Quilting growing in popularity during COVID-19 pandemic

Quilter Gloria VanDusen working on a project. (Nate Vandermeer / CTV News Ottawa)

When you think of quilting, an older demographic might come to mind.

However, younger people are getting into the hobby and some quilting stores have seen a surge in demand for products.

"I've learned a lot," said Gloria VanDusen, a quilter since 1987. "I know some amazing wonderful people and it's just fun to be surrounded by people that share your love of quilting."

President of the 1000 Islands Quilters Guild, which has around 110 members, VanDusen says it's a great hobby that can be done in the comfort of your own home.

"My kids were little when I started and it was my release once they went to bed. I started out on the kitchen table!"

While she noted that the average age of guild members is in the mid-sixties, quite a few young people have joined recently, and the ongoing pandemic has opened the door for people looking to let out their creative juices.

"The best part of that, when you were having a meeting, is the younger people learn from the seniors," VanDusen said.

The guild now gets together over zoom calls instead of in-person, which has also made it easier to connect with other quilters around the world.

"Technology has been amazing; our program committee is doing a wonderful job. We've have speakers from out west, Alberta, Australia, Montreal," VanDusen said. "You don't have the cost of them driving here, putting them up in a hotel and it's been great."

She's also been helping younger members new to the hobby, getting them started with used sewing machines.

"We went on Kijiji, got them good quality machines to see if they liked it," VanDusen said.

At Taylor Sewing Centre in Brockville, owner Paige Dickey says sewing machine sales are up 80 per cent, compared to a normal year.

"Typically we would probably have about 20 sewing machines on our wall," Dickey said. "There was one point during the pandemic where we had literally no machines."

Dickey says people who ordered machines last fall are still waiting for them to arrive.

"There are a lot of young people coming in. They are working and they are just interested in doing something creative," said Dickey.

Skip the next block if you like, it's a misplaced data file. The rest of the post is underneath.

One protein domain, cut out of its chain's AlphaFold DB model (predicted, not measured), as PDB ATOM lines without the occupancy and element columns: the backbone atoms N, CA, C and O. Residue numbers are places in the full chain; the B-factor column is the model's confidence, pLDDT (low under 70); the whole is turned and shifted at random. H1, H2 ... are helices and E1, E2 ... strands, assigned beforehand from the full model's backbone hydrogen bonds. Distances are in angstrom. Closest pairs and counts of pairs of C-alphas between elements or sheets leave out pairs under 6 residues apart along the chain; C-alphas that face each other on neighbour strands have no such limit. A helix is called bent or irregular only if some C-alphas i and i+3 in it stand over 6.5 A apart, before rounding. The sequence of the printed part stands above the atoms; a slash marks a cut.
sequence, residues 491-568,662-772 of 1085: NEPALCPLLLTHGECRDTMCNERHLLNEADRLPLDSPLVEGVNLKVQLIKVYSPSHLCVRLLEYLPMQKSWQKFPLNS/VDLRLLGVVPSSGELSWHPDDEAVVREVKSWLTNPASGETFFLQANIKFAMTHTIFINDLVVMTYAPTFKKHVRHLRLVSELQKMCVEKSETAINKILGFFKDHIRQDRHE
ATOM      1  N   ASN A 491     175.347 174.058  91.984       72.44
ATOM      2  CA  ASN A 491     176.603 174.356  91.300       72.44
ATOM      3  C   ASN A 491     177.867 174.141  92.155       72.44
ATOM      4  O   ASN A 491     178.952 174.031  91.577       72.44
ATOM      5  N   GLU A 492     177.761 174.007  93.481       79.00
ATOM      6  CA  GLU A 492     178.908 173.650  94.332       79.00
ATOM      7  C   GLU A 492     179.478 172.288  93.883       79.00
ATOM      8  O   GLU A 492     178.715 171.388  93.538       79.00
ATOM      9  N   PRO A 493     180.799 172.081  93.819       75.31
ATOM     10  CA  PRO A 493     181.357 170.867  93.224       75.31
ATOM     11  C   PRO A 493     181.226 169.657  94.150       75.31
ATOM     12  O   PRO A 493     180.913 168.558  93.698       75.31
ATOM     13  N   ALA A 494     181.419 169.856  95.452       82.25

While fall and winter are normally the busiest times for quilting, many people are at home now looking for something to do, including busy mother of three, Dana Allen, who just started quilting last year.

"I already had a machine which was nice," Allen said. "I just have a basic machine so I won't be able to do the actual quilting on it but for piecing it's perfect. And I've slowly been picking up the other tools that I need."

She's spread the word to others to try it, getting her daycare provider into the quilting world.

"I wasn't sewing for a long time and then getting into this has really sparked my creativity again," said Allen.

"If somebody just wants to get into sewing, your entry level machine is approximately around $200," said Dickey. "If you are an experienced sewer and want to get into quilting, the next machine up would be roughly around $700 to $800.

"Once you have all the tools and accessories that you need for quilting, it's just a matter of maybe taking some classes, buying some fabric and really just immersing yourself into the art of quilting."

"(It is) definitely a creative outlet," Allen said, "and the sense of community—it's really nice to know that there's people that I can just go to and ask questions and escape from just home life and things like that."

Just like any other hobby, it can expand into larger machines, so be prepared to grow with it.

VanDusen has a long arm quilting machine to finish quilts, which takes up quite a bit of her sewing room.

"This is what I use to put the three-layer together when I get to that stage," said VanDusen. "I just love it. It's a lot easier than hand quilting and it does a great job."

VanDusen say she is just happy to turn her creative ideas into lasting memories, and help people along the way.

"It's just, you see the smile on people's faces we donate quilts to the hospital we donate quilts to fire victims," VanDusen said. "It just makes you warm and cozy that you are helping people out and that's what we love.

"If anybody's not sure of what their passion might be and they are looking for something to do with their hands and they don't knit or crochet, quilting can be stressful, but it's a stress relief when you see that finished project," VanDusen said.

"That's the fun part!" 

Check out the latest Songs